DNR to relax catch, release rules for growing rockfish population


May 15, 1994|By GARY DIAMOND

The Maryland Department of Natural Resources has announced it is no longer illegal to catch and release rockfish (striped bass) in Maryland's portion of Chesapeake Bay.

DNR Secretary Dr. Torrey C. Brown said, "The DNR recognizes that catch and release is an important part of recreational fishing. Our research has shown that catch and release can be done without damaging the striped bass population."

Brown said the change in policy was motivated by the recovery of Atlantic Coast striper populations and recent studies conducted by DNR.

Although new regulations permitting this activity have not been released, DNR's Chief of Fisheries W. Peter Jensen said, "We've been looking at catch and release for quite a while, but we wanted to thoroughly examine the effects before relaxing existing regulations."

What effect will the changes have on Harford County's striped bass anglers? Essentially, none.

Jensen says most rockfish regulations will remain in place. This includes the prohibition of fishing for stripers in all spawning areas and rivers from March 1 until July 1.

Intentionally fishing for rockfish in these spawning areas is forbidden. In addition, fishermen still will be prohibited from fishing for striped bass from June 15 to Sept. 15 in waters below Conowingo Dam.

By examining a map of striped bass spawning areas, you'll discover that the entire upper bay area north of Pooles Island and all tributaries are designated spawning areas.

Essentially, this prohibits fishing for striped bass until July 1 in the Susquehanna Flats, Sassafras River, Susquehanna River, C&D Canal, North East River, Elk River, Bohemia River, Fairlee Creek, Worten Creek and Romney Creek.

Jensen said anglers are discouraged from fishing for striped bass after July 1, because the mortality rate increases dramatically. According to DNR, striped bass mortalities increase when salinity levels are low, water temperatures rise above 70 degrees and fish exceed 22 inches.

Most rockfish caught in the upper bay exceed 22 inches and during the past few years, many of the estimated 30,000 striped bass killed in the upper bay by catch-and-release fishing were somewhat larger.

Additionally, water temperatures currently average 62 degrees in the bay's main portion. By July 1, the water temperature usually reaches 75 degrees or higher, increasing the mortality by a considerable margin.

The DNR's study shows most striped bass caught and released in the Susquehanna River eventually die. Anglers fishing illegally for rockfish below Conowingo Dam claimed fish they released swam away none the worse for wear. A few hours or even days later, however, these fish were found floating belly up a few miles downriver.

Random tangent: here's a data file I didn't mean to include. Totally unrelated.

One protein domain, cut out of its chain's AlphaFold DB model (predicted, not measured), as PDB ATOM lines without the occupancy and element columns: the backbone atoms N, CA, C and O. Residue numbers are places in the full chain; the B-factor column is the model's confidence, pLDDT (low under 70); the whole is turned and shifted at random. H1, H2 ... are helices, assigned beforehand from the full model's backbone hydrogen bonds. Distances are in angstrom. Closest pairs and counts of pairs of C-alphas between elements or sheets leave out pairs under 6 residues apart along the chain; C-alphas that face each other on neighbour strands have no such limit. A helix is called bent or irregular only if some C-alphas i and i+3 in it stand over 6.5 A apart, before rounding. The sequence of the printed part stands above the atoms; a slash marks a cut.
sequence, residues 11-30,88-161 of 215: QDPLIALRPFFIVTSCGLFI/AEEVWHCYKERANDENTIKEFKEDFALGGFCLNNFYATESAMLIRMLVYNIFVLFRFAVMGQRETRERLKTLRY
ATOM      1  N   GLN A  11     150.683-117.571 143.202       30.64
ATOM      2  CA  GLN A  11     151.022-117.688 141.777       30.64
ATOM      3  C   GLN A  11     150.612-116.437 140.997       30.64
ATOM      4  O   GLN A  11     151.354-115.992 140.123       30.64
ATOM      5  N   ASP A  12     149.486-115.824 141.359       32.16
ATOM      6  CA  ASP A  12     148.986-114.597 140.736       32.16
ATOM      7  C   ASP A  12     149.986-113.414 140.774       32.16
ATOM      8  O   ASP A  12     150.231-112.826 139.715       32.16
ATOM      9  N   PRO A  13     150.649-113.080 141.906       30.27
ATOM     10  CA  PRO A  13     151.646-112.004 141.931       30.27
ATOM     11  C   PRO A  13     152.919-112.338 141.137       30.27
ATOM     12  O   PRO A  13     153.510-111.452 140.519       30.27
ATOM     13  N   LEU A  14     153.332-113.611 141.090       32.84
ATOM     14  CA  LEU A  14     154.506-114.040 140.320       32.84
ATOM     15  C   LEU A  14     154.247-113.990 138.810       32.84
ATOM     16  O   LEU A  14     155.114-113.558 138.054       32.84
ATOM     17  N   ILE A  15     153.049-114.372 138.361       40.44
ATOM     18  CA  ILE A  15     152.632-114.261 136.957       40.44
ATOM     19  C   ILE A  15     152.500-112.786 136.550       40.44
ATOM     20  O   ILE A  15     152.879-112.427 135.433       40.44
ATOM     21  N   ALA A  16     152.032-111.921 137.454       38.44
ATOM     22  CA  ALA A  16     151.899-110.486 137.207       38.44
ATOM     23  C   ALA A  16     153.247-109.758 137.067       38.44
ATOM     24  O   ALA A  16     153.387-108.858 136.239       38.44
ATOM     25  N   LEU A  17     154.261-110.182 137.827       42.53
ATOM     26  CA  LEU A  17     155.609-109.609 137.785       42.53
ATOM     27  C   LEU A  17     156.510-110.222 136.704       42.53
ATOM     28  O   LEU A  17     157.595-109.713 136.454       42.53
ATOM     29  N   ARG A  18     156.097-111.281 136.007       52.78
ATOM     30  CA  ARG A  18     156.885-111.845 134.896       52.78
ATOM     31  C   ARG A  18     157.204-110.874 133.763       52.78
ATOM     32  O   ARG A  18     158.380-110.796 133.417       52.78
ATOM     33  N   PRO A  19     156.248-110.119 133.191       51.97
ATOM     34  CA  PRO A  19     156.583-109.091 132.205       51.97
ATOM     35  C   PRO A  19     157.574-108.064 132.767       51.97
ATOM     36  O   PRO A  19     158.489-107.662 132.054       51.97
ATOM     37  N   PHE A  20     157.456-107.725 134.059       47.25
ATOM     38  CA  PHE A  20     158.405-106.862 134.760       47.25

Last year's highest fish kill was recorded during the July 4 holiday weekend. More than 300 large, dead rockfish were counted in an area between the I-95 bridge and the mouth of Deer Creek.

Many of these fish measured 32 to 36 inches and a few were found with fishing lures still embedded in their mouths. Obviously, lines broke and the fish were not landed, yet the stress of being hooked and finally breaking free was sufficient to cause their deaths.

Before relaxing the catch-and-release policy, ASMFC estimated the coastwide mortality at approximately eight percent. This is an average, however, for the entire coastal range. Studies revealed that some areas of the Chesapeake Bay, especially those south of the Bay Bridge, had a catch-and-release mortality of two percent. Some upper bay locations showed death rates 80 percent and higher, regardless of how gently the fish were handled.

Jensen says when fishing in areas where stripers are abundant, and fish are inadvertently caught, anglers are asked to use barbless hooks whenever possible, particularly when fishing with bait.

Try to remove the hook without lifting the fish from the water. Specially designed, long-handled hook disgorgers do an excellent job of this, and they're available at most tackle shops.

If the striper must be lifted from the water, use a rubber-coated landing net, keeping the fish out of the water for the shortest possible time and releasing it carefully. If it's lethargic, grasp the tail and gently move the fish back and forth until it revives and swims off.

If you're intentionally fishing for striped bass, even for catch-and-release purposes, you must have a striped bass permit and a valid Chesapeake Bay Sportfishing License. For additional information on catch-and-release fishing, call 1-800-688-FINS.

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